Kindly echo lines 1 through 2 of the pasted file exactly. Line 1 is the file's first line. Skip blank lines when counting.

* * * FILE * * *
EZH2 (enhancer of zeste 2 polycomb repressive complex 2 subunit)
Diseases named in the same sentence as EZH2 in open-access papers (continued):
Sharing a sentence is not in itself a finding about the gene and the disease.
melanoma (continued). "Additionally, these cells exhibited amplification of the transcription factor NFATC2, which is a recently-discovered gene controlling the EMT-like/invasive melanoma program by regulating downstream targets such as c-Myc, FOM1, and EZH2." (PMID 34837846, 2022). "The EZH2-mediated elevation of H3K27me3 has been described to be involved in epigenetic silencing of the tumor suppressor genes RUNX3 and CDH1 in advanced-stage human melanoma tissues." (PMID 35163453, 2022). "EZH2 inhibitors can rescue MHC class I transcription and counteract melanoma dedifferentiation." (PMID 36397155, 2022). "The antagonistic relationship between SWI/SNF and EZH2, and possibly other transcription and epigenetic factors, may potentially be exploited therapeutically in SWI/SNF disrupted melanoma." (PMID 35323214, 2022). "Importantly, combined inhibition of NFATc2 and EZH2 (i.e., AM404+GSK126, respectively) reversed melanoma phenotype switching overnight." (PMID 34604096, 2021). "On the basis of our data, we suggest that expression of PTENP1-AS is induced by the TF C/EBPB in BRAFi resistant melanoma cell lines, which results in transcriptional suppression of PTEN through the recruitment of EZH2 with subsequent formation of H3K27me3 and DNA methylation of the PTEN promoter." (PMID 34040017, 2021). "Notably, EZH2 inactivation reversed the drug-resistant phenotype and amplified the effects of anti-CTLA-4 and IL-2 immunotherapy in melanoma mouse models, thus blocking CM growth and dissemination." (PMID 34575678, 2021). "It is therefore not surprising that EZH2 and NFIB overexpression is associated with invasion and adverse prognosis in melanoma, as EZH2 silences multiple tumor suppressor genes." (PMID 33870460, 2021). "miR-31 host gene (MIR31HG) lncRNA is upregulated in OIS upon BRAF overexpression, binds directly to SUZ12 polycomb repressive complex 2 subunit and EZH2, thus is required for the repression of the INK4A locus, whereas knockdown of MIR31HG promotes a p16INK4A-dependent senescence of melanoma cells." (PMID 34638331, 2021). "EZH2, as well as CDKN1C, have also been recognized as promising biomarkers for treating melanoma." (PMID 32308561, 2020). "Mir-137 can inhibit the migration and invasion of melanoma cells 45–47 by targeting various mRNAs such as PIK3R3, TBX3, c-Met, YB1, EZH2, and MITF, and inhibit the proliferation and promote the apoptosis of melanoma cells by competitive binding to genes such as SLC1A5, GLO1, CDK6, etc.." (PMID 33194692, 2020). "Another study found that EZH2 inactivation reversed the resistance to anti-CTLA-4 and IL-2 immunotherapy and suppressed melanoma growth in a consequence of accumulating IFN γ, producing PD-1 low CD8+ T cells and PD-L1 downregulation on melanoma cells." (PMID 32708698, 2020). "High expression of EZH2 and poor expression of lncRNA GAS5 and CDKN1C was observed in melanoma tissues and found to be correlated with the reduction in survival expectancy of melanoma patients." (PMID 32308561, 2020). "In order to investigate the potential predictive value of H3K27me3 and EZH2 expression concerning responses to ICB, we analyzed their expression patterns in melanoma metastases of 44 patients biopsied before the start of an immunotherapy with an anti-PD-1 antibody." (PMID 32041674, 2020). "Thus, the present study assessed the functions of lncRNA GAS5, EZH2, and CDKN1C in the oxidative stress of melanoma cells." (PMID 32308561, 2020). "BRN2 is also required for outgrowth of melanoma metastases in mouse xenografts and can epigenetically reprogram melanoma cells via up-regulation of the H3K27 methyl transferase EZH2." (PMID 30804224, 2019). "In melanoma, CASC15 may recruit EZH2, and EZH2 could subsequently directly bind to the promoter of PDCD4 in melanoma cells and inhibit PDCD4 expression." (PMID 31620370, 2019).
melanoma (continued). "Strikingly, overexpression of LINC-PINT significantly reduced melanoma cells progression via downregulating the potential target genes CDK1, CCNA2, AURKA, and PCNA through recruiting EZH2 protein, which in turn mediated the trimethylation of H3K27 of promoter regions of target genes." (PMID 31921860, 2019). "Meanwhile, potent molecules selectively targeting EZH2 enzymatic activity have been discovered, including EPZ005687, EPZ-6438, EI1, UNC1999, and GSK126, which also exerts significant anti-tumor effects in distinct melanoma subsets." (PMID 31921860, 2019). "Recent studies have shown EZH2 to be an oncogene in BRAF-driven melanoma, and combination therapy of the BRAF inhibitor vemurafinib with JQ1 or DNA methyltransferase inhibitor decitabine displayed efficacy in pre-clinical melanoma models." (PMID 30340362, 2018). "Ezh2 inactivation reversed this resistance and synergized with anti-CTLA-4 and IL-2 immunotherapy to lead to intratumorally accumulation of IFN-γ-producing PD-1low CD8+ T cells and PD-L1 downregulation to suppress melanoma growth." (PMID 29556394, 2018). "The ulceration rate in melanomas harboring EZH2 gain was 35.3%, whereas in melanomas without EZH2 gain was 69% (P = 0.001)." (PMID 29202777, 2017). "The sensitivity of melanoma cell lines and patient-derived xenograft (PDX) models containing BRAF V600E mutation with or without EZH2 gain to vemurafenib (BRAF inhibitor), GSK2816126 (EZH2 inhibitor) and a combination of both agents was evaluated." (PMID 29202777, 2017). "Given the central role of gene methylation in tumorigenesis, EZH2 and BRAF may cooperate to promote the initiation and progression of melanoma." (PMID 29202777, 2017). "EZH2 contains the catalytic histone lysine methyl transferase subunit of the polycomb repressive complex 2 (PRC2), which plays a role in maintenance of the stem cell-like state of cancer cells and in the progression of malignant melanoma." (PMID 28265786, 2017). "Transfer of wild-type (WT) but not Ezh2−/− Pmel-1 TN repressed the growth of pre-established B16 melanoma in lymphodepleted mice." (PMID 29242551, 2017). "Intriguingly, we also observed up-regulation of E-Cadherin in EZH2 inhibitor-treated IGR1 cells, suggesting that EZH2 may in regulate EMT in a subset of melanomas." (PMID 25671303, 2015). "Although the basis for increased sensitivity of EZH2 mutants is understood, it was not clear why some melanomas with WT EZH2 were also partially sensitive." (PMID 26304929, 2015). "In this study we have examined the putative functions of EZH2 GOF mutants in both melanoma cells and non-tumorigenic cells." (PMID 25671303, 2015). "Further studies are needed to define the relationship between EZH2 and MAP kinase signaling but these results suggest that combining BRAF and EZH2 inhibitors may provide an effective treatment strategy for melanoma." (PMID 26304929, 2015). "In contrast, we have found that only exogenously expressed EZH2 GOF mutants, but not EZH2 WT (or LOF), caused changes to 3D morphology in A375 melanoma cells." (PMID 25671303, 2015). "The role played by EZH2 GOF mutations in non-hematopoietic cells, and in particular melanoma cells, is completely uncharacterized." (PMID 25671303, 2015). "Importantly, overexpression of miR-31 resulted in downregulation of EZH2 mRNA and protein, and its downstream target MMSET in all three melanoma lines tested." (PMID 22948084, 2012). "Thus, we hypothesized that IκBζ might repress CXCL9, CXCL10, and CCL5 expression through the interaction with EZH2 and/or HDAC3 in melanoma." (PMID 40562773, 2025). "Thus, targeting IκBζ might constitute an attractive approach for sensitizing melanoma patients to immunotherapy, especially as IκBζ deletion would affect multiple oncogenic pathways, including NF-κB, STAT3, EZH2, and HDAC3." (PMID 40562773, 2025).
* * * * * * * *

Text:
EZH2 (enhancer of zeste 2 polycomb repressive complex 2 subunit)
Diseases named in the same sentence as EZH2 in open-access papers (continued):